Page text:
Uncomplimentary behaviour

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Do not give me a compliment under any circumstances. I’ll just say something like “This old thing?” or “It really needs a trim” or “I forgot to add enough salt”. And we’ll both feel awkward and embarrassed. So let’s just agree, right here and now, that compliments are completely wasted on me.

Because I have no idea how to accept them.

Case in point: I was waiting for my appointment with my hair stylist the other night when my hair colourist came over for a chat. (OK, OK, yes I have a stylist and a colourist. It’s just the way things roll in Darlinghurst.) She said: “I just wanted to tell you how great you look. I noticed the moment you walked in – so stylish.”

And instead of saying “Why thank you, that’s so lovely of you”, I said “Oh, really, because I’ve been feeling self-conscious. My pants are too tight and they’re making my belly bulge over the top and I’ve spent the whole day trying too hide it.”

My hair colourist almost visibly blanched at my response. She assured me that she hadn’t noticed my belly bulge and started edging away from the fruit loop on the couch.

And I felt so STUPID. I did a bit of internal berating about how easy it would have been to just accept her kind words and not spoil them with my ridiculous angst. But it was too late, the damage was done.

What is WRONG with me? Why am I so hard on myself?

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I wish I could be more like these women showcased by Jade Beall on her photography studio’s Facebook page. They are proud of who they are and their battle scars. After Jade Beall uploaded a series of self-portraits of her semi-nude postpartum body, hundreds of mothers wrote to her, asking if she could take portraits of them “just as they were” as well.

She’s currently in the process of collating the photos and written accounts of mothers’ journeys from self-doubt to body confidence in a book called “A Beautiful Body”.

As Huffington Post reports: “Put together, these images are meant to show mothers as they really look, imperfect but no less beautiful for what society might consider their physical ‘flaws’.”

Good for them, but I’ve still got a bit of a way to go. OK, a looooooooong way. How about you?

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8 thoughts on “Uncomplimentary behaviour

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  1. I had to learn that lesson too (coz ppl r ALWAYS giving me compliments!! Buahahaha)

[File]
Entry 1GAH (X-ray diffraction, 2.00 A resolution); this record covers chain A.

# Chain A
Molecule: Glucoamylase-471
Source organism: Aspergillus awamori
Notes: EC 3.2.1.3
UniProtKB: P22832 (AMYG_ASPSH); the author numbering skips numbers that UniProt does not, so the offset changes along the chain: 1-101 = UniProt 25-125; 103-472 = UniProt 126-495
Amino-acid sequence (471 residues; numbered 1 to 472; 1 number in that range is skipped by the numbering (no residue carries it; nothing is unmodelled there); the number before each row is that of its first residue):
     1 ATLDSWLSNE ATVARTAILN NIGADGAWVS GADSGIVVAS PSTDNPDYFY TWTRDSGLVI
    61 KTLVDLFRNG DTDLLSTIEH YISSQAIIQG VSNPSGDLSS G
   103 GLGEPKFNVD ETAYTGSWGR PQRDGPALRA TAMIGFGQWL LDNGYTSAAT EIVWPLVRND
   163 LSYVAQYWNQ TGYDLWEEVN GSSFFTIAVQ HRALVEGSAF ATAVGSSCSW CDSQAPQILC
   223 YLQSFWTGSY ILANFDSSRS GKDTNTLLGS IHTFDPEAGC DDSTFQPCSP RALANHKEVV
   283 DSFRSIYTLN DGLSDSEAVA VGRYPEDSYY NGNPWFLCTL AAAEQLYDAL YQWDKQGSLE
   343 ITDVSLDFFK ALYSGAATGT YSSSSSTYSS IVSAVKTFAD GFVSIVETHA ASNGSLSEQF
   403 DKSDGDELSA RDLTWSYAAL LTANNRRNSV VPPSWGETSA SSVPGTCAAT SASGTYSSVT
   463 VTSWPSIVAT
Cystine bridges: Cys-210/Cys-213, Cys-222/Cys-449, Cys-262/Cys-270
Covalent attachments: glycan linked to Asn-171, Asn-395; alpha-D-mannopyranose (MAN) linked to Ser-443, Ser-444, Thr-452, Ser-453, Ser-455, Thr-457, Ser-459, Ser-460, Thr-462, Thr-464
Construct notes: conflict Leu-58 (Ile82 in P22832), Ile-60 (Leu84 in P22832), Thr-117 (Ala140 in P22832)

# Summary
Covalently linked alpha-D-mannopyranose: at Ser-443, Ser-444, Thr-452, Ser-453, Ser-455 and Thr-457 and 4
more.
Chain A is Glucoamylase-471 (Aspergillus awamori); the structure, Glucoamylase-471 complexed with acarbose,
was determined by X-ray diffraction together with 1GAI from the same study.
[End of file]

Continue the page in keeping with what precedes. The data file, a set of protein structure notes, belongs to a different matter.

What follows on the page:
Just. Say. Thankyou!!
    Nothing else required. No excuses for y u look healthy today, or your cooking – seriously, dont EVER make excuses for your cooking, its AMAZING (thanx megz)
    Thankyou is seriouzly ALL that is required… & also gives u time to think coz the other person will keep blathering on once u acknowledge their praise…
    So… give it a go…
    Geez alana, ur blog is fantastic, i laugh all the time coz i can relate to what u r doing & how u feel about things, u r so openly honest…

  2. Yes, I have also learned to just say, “Thank you!”. Like Megz said above, that is all you need, even if you don’t feel it (worthy of the compliment), just “fake it till you make it” – it makes the other person feel good too and then everyone can bathe in the warm fuzzy glow. And I agree too about your blog – you write with honesty and humour, thanks for doing it!

  3. I was just having this conversation recently with a bunch of women my age (40-ish) about how hard we find it to take a compliment. It’s so sad that so many of us find it so hard to believe anyone could actually think we look nice – and to accept it graciously when they point it out! I like what the others above have said. We probably all need to practice just a simple ‘thank you’ (and then let the turmoil rage on the inside if needs be)! These photos are fascinating.

    1. One of my Facebook friends reckons it’s the Aussie way. Whereas another friend who lived in New York for many years reckons Americans would be offended if you deflected their compliments rather than graciously accepting them.

  4. Years ago we dined at Jacques Raymond, then in Richmond, and the bill arrived. Suffice it to say it was HUGE!
    I made a big fuss about wanting to pay the bill but my then wife insisted on paying because our guests were her clients. The older man said to me, quietly, the best response was to always “accept with grace” and I have remembered that important piece of advice ever since.
    It applies to virtually every situation from compliments, to gifts or whoever pays for dinner! Accept with grace…
    (Actually, I think Rupert Murdoch paid, by default!) 🙂

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